I must admit, I’m a bit heartbroken that the final day of our safari has arrived so quickly. I had no idea what to expect before we arrived in Kruger and then again in Sabi Sands, but both places have truly blown my mind in every way, so it’s with a slightly heavy heart that I get up for my last 5am wake-up call (not that I will miss that part), put on my safari best, grab my camera bag, and head out into the main lodge for tea before the drive.
Almost immediately after driving out of the lodge, we spot a pair of sleeping rhinos, the same rhinos that we saw last night in the dark and were unable to stop and see for fear of spooking them. Our ranger tells us that the rhino on our left is a young male who is seeking protection from the older female rhino. Sadly, she has been unable to have baby rhinos of her own due to a large cyst on her ovaries, but he assures us that she is not in any pain. (Although the park has a strict “leave it to nature” policy, they will intervene for rhinos since they are endangered, so a vet has been out to examine the rhino and make sure she’s ok.)
Rhino having a nap
Herd of wildebeest
After our time with the rhinos, we drive on and find a couple of baby wildebeest running around and playing, which is absolutely adorable, a baby giraffe nibbling at the leaves, and then a large elephant having a catnap. Our ranger is rather surprised, as elephants usually don’t lay down for a nap this close to the road, but he’s just a few metres from us, snoring away. Apparently really large elephants aren’t able to sleep laying down because they are unable to get back up (we actually watched an elephant in front of the lodge under the floodlight struggle to get back up from laying down for ages last night), but this guy pops up quite easily after we had been sitting and watching him for about 10 minutes.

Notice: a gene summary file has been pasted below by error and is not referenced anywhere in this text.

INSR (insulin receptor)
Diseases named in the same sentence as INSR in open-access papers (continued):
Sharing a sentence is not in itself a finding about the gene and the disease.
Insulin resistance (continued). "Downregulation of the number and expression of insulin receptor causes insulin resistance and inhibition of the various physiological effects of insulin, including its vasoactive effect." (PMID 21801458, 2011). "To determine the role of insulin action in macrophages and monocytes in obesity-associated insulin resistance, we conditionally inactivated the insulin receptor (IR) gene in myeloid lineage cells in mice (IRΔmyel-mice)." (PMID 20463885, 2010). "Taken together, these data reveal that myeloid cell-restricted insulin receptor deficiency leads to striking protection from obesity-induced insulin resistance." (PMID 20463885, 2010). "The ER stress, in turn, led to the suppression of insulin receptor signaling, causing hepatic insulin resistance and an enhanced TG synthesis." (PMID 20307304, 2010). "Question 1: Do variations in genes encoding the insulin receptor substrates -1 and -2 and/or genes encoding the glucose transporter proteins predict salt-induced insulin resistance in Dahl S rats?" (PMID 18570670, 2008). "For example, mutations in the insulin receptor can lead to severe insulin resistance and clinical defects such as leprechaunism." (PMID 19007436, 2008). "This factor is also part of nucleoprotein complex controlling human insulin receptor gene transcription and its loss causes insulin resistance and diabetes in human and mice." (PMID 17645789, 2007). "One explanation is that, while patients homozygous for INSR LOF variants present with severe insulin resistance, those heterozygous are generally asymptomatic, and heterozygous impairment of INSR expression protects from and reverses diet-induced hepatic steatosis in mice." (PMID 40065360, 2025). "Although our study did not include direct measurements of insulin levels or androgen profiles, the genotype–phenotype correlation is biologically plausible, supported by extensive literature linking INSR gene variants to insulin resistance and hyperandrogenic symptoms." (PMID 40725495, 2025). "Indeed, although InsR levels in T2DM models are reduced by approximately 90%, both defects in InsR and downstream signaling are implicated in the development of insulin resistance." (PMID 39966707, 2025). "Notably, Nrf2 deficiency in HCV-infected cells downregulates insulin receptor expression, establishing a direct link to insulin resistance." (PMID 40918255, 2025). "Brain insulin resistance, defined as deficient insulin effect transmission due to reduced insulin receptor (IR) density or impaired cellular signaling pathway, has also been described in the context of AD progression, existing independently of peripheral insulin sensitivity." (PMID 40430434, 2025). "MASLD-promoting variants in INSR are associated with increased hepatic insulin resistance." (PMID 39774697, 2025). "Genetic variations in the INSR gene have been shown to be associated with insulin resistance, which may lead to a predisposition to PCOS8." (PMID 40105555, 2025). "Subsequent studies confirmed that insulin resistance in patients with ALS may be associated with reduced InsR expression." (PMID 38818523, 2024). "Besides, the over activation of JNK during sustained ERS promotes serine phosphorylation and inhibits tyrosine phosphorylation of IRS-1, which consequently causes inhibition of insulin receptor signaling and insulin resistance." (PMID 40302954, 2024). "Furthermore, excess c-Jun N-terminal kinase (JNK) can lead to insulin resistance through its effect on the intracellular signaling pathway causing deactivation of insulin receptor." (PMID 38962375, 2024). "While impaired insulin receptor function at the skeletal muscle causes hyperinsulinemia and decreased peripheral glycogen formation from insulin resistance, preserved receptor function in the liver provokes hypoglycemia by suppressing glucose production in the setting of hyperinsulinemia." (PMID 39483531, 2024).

Unfortunately, this morning is mostly elephants, zebras, impalas, rhinos, and birds, so we don’t see any cats on our last safari drive. I had been dreaming of seeing cheetahs, but I guess that will just be an excuse to come back in future! And to be fair, I never ever imagined we’d see this many lions and leopards, so I am far from complaining. We hop out of the vehicle for tea and snacks with our group, the newly married Australian couple and the elderly British couple, and reflect on what have truly been some of the greatest days of travelling, many thanks to our wonderful ranger and tracker, and certainly the lodge itself.
Elephant taking a morning nap
When we get back to Arathusa, we sit down for a phenomenal breakfast of eggs benedict and then hurry back to our room to shower and pack up. By 11am, we are hauling our bags to the front of the lodge (rather, one of the staff is hauling our bags while we hurry behind) and hopping into the car for the drive to Hoedspruit Airport, which is about 90 minutes away. We say goodbye to some of our new friends and say a thousand thank you’s to our ranger and tracker, Sabastion and Riforce, and then we are off, flying first to Johannesburg and then onwards to Durban for more adventures in South Africa.